Philosophical Spaces has made it easy. This post gives a list of simple things you can do. There’s even a link you can click that takes you to an online form allowing you to volunteer. And, if you have money but not time, there’s a link you can use to donate to the APA Fund for Diversity and Inclusiveness.
Want to improve the climate in Philosophy? Sign up to help! February 19, 2014
The PGR’s un-women-friendly epistemology February 11, 2014
McAfee’s punch line: “Is there a systematic bias in the PGR methodology that leads it to value more male-dominated departments? Well, yes. An unrepresentative and hand-picked advisory board plus unrepresentative and hand-picked evaluators will lead to a slanted take on the value of the work going on in the profession. You don’t have to be a stand-point epistemologist to see this.”
[Update: I'm going to recommend that anyone who wishes to comment on the post do so at Gone Public, where it originally occurred, rather than below the reblog here. To that end (and because I'm not able to moderate comments today), I've closed comments below.]
Originally posted on gonepublic: philosophy, politics, & public life:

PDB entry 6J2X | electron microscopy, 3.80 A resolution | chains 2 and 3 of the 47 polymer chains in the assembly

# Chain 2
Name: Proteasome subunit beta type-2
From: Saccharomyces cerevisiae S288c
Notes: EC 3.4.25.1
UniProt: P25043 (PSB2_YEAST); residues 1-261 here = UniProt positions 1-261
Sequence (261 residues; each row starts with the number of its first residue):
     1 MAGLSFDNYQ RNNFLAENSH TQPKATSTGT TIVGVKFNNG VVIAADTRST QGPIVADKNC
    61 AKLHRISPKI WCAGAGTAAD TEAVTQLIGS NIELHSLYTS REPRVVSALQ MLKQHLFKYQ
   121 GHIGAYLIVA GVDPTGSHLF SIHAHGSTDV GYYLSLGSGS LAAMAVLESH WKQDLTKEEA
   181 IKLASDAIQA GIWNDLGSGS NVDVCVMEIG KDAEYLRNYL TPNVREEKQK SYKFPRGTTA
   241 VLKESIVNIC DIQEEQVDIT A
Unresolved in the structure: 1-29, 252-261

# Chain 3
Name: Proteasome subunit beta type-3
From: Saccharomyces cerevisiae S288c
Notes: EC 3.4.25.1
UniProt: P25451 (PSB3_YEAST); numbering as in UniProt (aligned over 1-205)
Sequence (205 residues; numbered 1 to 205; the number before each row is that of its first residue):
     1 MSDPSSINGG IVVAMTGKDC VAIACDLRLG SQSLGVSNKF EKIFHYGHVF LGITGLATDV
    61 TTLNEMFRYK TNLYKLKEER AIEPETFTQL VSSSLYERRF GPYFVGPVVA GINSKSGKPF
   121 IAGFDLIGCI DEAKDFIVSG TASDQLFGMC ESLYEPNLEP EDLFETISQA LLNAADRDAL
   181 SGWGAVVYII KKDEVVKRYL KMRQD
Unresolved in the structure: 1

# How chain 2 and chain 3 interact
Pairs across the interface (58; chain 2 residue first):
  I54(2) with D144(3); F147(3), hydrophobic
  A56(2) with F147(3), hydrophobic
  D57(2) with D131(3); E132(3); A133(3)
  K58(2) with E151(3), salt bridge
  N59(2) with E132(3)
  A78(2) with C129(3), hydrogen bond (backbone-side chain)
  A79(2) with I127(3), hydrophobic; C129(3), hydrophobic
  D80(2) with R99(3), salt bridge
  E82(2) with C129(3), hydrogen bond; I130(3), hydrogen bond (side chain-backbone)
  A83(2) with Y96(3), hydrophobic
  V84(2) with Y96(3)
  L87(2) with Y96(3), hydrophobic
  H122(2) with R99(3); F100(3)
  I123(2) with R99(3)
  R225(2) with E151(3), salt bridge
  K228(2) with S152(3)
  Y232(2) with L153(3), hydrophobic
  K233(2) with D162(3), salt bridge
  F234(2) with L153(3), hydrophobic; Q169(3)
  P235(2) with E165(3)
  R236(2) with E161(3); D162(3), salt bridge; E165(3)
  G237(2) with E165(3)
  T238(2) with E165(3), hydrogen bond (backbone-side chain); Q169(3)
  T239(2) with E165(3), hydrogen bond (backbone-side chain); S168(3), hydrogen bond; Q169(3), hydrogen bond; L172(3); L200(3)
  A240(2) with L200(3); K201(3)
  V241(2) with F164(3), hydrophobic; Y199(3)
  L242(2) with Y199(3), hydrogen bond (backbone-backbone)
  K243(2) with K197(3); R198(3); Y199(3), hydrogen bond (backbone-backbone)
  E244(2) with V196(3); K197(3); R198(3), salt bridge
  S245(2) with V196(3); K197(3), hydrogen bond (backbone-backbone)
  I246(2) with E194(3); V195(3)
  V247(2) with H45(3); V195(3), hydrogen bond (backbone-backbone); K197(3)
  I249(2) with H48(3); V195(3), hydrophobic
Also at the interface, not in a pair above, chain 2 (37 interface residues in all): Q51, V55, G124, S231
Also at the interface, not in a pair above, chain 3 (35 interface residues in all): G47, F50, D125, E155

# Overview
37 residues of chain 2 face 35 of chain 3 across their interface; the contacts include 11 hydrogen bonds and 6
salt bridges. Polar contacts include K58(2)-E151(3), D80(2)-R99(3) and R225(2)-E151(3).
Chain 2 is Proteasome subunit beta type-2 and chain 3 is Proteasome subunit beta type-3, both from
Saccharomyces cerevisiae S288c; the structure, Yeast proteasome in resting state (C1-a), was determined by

What’s the state of your state? January 25, 2014
Readers: Does your state/city/municipality have non-discrimination protections for the LGBTQ communities? Is there relevant legislation in place or pending that you know of? Post here on the state of the laws in your place of residence with regard to LBGTQ equality for the sake of our readers on the market, and save some already exhausted candidates some time.
Underrepresented Philosophers Database January 8, 2014
Malcolm Keating has built upon Helen DeCruz’s excellent work to create a really wonderful database we can all go contribute to!
The purpose of this website is to collect the names and works of philosophers underrepresented in philosophy courses at the undergraduate level. By incorporating more works by philosophers belonging to typically underrepresented groups, it may be possible to combat stereotype threat and improve retention of women, persons of color, and others who are historically minorities in philosophy.
Through this website, you may
add names of, and works by, underrepresented philosophers
search for philosophers (by a number of criteria)
view demographic information for the philosophers.
This will only work if we all do our bit by adding ourselves, and others! Also, do let Malcolm know about other things you’d like the database to include. It’s a work in progress, and he’s eager for it to evolve in response to the needs of the community!